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From: "Anatole Klyosov" <>
Subject: Re: [DNA] NW European R1b from Iberia?
Date: Wed, 8 Dec 2010 21:31:46 -0500
References: <mailman.1808.1291858902.2081.genealogy-dna@rootsweb.com>


> From: Robert Tar?n <>
> Below are the resulting ages (generations) obtained for the following
> European countries. The "exclusions" in the 67 marker haplotypes are
> DYS385,
> DYS395, DYS413, DYS425, DYS459, DYS464, YCA II and CDY, as explained in
> Tim's program.
>
> France n=20
> 130.597 (exclusions)
> 91.89701 (all markers)
>
> England n=54
> 130.5026 (exclusions)
> 98.46821 (all markers)

(...)

> Spain n=15
> 95.91887 (exclusions)
> 81.99336 (all markers)

> The above findings suggest that P312* arose in France or possibly England,
> then spread to Scandinavia and Germany, later to Spain, Portugal, Italy
> and
> Switzerland.


My response:

Dear Robert,

Unfortunately, your conclusion reflects a common mistake. What you showed
here, it not "arose" for a subclade, but a timespan to a survived common
ancestor of those haplotypes you have analyzed. One cannot make a conclusion
about "arose" looking at just TMRCAs, without considerations of many other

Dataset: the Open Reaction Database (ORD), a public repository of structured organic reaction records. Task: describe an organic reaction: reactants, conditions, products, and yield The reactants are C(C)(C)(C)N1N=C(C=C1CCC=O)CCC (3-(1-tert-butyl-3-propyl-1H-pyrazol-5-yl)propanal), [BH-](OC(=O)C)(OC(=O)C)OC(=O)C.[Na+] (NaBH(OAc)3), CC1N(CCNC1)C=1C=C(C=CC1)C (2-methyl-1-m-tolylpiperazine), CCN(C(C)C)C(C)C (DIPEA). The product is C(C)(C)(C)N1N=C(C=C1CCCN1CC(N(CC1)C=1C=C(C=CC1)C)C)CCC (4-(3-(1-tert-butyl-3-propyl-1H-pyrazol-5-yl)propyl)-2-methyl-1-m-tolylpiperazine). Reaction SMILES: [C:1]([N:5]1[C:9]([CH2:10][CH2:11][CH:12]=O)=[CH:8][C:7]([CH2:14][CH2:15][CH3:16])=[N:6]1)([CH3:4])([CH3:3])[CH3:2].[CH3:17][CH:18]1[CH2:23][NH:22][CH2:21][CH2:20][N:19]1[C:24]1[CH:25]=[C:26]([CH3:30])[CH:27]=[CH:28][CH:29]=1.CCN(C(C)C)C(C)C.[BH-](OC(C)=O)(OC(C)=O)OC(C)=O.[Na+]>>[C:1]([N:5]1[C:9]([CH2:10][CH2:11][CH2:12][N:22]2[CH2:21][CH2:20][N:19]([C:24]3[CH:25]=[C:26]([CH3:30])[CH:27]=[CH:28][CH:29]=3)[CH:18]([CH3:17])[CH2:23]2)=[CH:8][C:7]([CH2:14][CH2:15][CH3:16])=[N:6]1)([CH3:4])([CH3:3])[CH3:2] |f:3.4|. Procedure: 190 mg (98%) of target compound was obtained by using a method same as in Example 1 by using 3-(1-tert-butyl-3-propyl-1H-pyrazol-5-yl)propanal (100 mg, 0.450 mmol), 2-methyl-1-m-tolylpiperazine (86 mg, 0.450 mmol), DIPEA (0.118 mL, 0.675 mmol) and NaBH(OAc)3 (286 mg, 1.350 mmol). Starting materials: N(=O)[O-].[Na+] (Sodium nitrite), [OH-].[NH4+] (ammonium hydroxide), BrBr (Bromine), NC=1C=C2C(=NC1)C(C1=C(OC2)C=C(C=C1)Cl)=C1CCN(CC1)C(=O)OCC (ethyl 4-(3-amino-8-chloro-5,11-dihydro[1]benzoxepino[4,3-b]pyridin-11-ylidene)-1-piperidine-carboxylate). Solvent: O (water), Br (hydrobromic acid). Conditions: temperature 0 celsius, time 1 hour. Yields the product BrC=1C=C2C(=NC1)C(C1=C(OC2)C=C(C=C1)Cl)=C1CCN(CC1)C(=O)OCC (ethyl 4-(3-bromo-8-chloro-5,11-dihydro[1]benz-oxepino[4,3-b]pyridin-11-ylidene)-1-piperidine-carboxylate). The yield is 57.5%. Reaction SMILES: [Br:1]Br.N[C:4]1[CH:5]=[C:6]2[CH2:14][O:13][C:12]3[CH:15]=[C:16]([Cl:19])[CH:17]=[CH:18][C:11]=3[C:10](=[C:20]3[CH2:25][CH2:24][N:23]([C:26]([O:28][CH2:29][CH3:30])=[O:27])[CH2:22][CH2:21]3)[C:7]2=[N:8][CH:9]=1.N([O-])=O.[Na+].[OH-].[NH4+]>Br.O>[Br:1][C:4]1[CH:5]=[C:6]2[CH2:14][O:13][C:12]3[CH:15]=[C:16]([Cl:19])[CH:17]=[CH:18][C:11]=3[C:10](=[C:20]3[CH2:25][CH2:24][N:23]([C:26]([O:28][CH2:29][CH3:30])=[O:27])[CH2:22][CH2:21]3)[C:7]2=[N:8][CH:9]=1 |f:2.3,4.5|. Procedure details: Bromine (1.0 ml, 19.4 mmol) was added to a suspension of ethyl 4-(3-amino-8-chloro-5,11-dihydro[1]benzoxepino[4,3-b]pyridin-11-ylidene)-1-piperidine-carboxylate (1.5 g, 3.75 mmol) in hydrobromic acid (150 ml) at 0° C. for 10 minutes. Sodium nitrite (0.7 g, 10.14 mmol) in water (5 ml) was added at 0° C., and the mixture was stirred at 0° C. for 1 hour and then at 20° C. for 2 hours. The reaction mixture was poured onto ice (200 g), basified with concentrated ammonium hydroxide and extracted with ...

factors. Among them are TMRCAs for downstream subclades, which supposed to
be younger. However, what you would say if the TMRCA in France for R-21,
which is a "daughter" subclade of P312, is 140 or even 150 generations, in
your units? In fact, this is exactly what takes place with P312 and L21.

In order to make a conclusion about "arose" for a subclade, you need to
consider TMRCAs for P312, U106, L11, and their downstream subclades, and not
only that. You have to consider their base (apparent ancestral) haplotypes,
mutation differences between them, and deduce timespans to THEIR common
ancestors. You have to consider the whole "map" for Europe and Asia in those
terms, and reconstruct all incoming and outgoing routes with base haplotypes
and dates/chronology and frequencies. The last is the least important
factor, however, it also should be taken into consideration.

This is what DNA genealogy is about. Not population genetics, which aims at
different issues.

Regards,

Anatole Klyosov

******************************

> Scandinavia n=17
> 104.0021 (exclusions)
> 76.63982 (all markers)
>
> Germany n=14
> 96.58779 (exclusions)
> 81.02305 (all markers)
>
> Spain n=15
> 95.91887 (exclusions)
> 81.99336 (all markers)
>
> Portugal n=5
> 91.95402 (exclusions)
> 82.74632 (all markers)
>
> Italy n=5
> 60.38772 (exclusions)
> 63.4864 (all markers)
>
> Switzerland n=3
> 53.37298 (exclusions)
> 63.40714 (all markers)
>


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